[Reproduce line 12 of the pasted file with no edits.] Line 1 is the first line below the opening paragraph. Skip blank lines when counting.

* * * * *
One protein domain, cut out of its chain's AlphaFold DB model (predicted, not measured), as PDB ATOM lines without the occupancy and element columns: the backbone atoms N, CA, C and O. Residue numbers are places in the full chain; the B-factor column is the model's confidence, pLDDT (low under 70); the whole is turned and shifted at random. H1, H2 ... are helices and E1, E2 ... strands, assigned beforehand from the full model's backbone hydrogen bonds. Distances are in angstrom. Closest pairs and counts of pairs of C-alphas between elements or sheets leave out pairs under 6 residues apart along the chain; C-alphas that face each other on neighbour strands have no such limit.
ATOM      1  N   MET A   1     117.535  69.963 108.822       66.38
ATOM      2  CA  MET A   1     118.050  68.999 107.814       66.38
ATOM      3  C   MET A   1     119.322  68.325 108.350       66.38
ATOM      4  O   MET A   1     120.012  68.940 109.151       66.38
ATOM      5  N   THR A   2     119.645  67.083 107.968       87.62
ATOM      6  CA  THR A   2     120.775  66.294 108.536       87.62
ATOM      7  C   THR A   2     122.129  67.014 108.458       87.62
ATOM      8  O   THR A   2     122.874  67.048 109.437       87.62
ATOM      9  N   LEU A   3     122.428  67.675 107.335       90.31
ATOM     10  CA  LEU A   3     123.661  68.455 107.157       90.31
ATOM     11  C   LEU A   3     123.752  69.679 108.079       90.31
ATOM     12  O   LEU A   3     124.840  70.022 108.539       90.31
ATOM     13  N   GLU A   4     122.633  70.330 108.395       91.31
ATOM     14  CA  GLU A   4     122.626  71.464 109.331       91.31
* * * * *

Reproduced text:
ATOM     12  O   LEU A   3     124.840  70.022 108.539       90.31